Thomas on the Commerce Clause- “Today the Court tacitly accepts the nullification of our recent Commerce Clause jurisprudence.”

January 10th, 2011

So begins Justice Thomas with his dissent from denial of cert in Alderman v. United States. Here is the first paragraph of the dissent:

Today the Court tacitly accepts the nullification of our recent Commerce Clause jurisprudence. Joining otherCircuits, the Court of Appeals for the Ninth Circuit has decided that an “implic[it] assum[ption]” of constitutional-ity in a 33-year old statutory interpretation opinion“carve[s] out” a separate constitutional place for statuteslike the one in this case and pre-empts a “careful parsing of post-Lopez case law.” 565 F. 3d 641, 645, 647, 648 (2009) (citing Scarborough v. United States, 431 U. S. 563 (1977)). That logic threatens the proper limits on Con-gress’ commerce power and may allow Congress to exer-cise police powers that our Constitution reserves to the States. I would grant certiorari.

Scalia joins the opinion, other than footnote 2, which reads:

2I adhere to my previously stated views on the proper scope of theCommerce Clause. See United States v. Lopez, 514 U. S. 549, 585 (1995) (concurring opinion); United States v. Morrison, 529 U. S. 598, 627 (2000) (same); Gonzales v. Raich, 545 U. S. 1, 57 (2005) (dissenting opinion).
I will have more thoughts on this as I read the case, but this may have some interesting commerce clause implications for certain constitutional challenges. In particular, only Thomas, and Scalia in part joined. Roberts and Alito were nowhere to be found.
Update: Thomas would have granted cert on this case, in which the 9th Circuit applied Scarborough, a pre-Lopez precedent, to consider the constitutionality of a 18 U.S.C 931(a), a ban on possession of body armor for felons.
Recognizing the conflict between Lopez and their inter-pretation of Scarborough, the lower courts have cried out for guidance from this Court. See 565 F. 3d, at 643 (“[A]bsent the Supreme Court or our en banc court tellingus otherwise . . . the felon-in-possession of body armor statute passes muster”); Patton, supra, at 636 (“We sus-pect the Supreme Court will revisit this issue in an appro-priate case—maybe even this one”). This Court has a dutyto defend the integrity of its precedents, and we should grant certiorari to affirm that Lopez provides the properframework for a Commerce Clause analysis of this type.FOOTNOTE 2 (see above)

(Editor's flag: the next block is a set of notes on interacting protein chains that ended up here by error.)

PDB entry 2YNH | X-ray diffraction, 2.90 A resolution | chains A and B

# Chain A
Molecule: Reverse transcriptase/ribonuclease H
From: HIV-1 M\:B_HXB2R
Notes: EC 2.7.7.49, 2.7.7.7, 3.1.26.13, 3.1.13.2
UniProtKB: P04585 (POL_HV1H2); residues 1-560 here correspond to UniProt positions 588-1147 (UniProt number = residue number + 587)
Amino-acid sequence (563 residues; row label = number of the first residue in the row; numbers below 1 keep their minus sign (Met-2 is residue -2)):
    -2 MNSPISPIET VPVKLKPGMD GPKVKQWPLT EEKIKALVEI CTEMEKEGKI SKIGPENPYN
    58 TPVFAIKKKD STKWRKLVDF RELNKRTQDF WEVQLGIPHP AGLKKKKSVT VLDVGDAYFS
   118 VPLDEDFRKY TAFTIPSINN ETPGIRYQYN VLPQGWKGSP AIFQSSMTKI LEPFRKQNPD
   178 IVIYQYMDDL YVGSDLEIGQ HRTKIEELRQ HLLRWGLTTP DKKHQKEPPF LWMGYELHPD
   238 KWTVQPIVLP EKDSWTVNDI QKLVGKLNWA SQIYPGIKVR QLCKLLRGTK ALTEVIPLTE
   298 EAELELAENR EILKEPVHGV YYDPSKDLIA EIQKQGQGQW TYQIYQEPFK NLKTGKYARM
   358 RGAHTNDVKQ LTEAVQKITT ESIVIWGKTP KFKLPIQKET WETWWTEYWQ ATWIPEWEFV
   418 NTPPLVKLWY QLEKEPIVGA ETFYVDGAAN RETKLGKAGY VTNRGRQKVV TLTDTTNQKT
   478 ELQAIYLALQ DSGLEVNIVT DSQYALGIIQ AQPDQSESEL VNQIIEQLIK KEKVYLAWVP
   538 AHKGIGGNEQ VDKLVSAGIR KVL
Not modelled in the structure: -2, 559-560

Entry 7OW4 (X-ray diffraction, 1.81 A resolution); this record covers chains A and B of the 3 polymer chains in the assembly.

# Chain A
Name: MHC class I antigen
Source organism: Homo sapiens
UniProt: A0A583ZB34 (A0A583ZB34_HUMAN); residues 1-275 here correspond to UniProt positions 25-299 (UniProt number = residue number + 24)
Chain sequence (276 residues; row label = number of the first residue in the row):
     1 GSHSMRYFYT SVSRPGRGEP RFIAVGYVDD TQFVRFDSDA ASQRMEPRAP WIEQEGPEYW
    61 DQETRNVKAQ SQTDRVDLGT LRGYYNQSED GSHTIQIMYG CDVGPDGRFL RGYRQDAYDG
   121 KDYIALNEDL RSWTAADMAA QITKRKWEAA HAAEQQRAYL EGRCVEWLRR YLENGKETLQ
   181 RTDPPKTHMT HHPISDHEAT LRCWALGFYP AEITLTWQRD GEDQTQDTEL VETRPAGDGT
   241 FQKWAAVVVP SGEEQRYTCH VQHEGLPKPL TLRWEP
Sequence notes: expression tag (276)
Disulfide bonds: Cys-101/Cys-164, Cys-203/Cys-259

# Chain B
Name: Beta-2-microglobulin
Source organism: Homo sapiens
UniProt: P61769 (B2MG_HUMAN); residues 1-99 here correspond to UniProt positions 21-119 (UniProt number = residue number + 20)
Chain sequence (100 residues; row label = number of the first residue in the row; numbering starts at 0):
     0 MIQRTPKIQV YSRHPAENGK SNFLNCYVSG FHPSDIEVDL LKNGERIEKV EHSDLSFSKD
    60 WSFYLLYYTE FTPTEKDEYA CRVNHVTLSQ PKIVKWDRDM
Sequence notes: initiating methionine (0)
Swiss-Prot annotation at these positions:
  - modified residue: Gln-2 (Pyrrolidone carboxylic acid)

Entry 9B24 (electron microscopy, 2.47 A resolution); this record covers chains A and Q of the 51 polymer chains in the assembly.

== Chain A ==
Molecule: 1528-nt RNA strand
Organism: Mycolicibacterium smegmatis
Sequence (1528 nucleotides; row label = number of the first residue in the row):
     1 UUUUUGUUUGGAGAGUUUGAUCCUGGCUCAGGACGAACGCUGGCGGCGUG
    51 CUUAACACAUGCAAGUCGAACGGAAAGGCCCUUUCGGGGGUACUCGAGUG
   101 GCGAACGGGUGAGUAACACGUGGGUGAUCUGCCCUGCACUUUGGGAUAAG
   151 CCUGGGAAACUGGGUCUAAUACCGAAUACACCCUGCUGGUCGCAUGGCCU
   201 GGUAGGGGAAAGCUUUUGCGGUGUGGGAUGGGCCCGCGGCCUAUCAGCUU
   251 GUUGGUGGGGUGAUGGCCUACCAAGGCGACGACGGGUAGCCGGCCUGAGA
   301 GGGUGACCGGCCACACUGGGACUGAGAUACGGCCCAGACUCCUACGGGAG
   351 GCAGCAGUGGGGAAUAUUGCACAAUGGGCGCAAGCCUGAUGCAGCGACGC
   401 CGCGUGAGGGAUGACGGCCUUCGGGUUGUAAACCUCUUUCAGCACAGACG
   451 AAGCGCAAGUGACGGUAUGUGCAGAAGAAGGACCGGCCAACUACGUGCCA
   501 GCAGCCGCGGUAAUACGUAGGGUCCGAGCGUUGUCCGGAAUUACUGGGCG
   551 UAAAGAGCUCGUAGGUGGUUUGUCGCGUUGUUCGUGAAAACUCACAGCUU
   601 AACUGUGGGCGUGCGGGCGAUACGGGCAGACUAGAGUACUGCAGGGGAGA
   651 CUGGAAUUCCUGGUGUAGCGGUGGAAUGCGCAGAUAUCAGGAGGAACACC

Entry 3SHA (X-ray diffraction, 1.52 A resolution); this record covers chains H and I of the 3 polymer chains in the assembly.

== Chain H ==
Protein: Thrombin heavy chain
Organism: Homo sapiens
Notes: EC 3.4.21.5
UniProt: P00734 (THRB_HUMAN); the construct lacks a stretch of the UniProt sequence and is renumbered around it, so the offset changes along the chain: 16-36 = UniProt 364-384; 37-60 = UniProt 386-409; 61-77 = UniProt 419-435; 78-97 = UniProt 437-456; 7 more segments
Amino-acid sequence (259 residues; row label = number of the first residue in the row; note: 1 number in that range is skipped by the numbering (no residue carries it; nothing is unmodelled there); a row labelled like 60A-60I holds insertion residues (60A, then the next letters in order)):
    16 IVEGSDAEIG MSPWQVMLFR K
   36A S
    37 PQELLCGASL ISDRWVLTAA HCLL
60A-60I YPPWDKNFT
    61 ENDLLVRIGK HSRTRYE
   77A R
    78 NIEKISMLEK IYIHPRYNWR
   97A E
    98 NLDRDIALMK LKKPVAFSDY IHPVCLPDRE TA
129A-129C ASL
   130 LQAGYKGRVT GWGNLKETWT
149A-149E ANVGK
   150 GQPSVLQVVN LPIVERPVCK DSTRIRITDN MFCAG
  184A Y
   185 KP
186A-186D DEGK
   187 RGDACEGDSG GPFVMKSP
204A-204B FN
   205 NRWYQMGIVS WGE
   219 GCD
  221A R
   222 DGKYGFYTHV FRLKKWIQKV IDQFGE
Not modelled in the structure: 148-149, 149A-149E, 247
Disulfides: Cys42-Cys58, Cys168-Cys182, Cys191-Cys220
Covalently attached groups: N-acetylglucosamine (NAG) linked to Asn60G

Further, the lower courts’ reading of Scarborough, by trumping the Lopez framework, could very well remove any limit on the commerce power. The Ninth Circuit’s interpretation of Scarborough seems to permit Congress to regulate or ban possession of any item that has ever been offered for sale or crossed state lines. Congress arguablycould outlaw “the theft of a Hershey kiss from a corner store in Youngstown, Ohio, by a neighborhood juvenile onthe basis that the candy once traveled . . . to the store from Hershey, Pennsylvania.” United States v. Bishop, 66 F. 3d 569, 596 (CA3 1995) (Becker, J., concurring in part and dissenting in part). The Government actually conceded atoral argument in the Ninth Circuit that Congress could ban possession of french fries that have been offered for sale in interstate commerce.
Illegal french fries? Sounds like something in NYC or San Francisco, or perhaps on the Washington, D.C. Metro (cough cough CJ Roberts).
Here is how Thomas closes:
Fifteen years ago in Lopez, we took a significant steptoward reaffirming this Court’s commitment to properconstitutional limits on Congress’ commerce power. If the Lopez framework is to have any ongoing vitality, it is up tothis Court to prevent it from being undermined by a 1977precedent that does not squarely address the constitu-tional issue. Lower courts have recognized this problem and asked us to grant certiorari. I would do so.
I repeat my initial reactions. The fact that neither Roberts, who joined Comstock, nor Alito joined this opinion is somewhat troubling. You only need 4 votes for cert. Then again, perhaps they didn’t want to show their hands? Interesting development.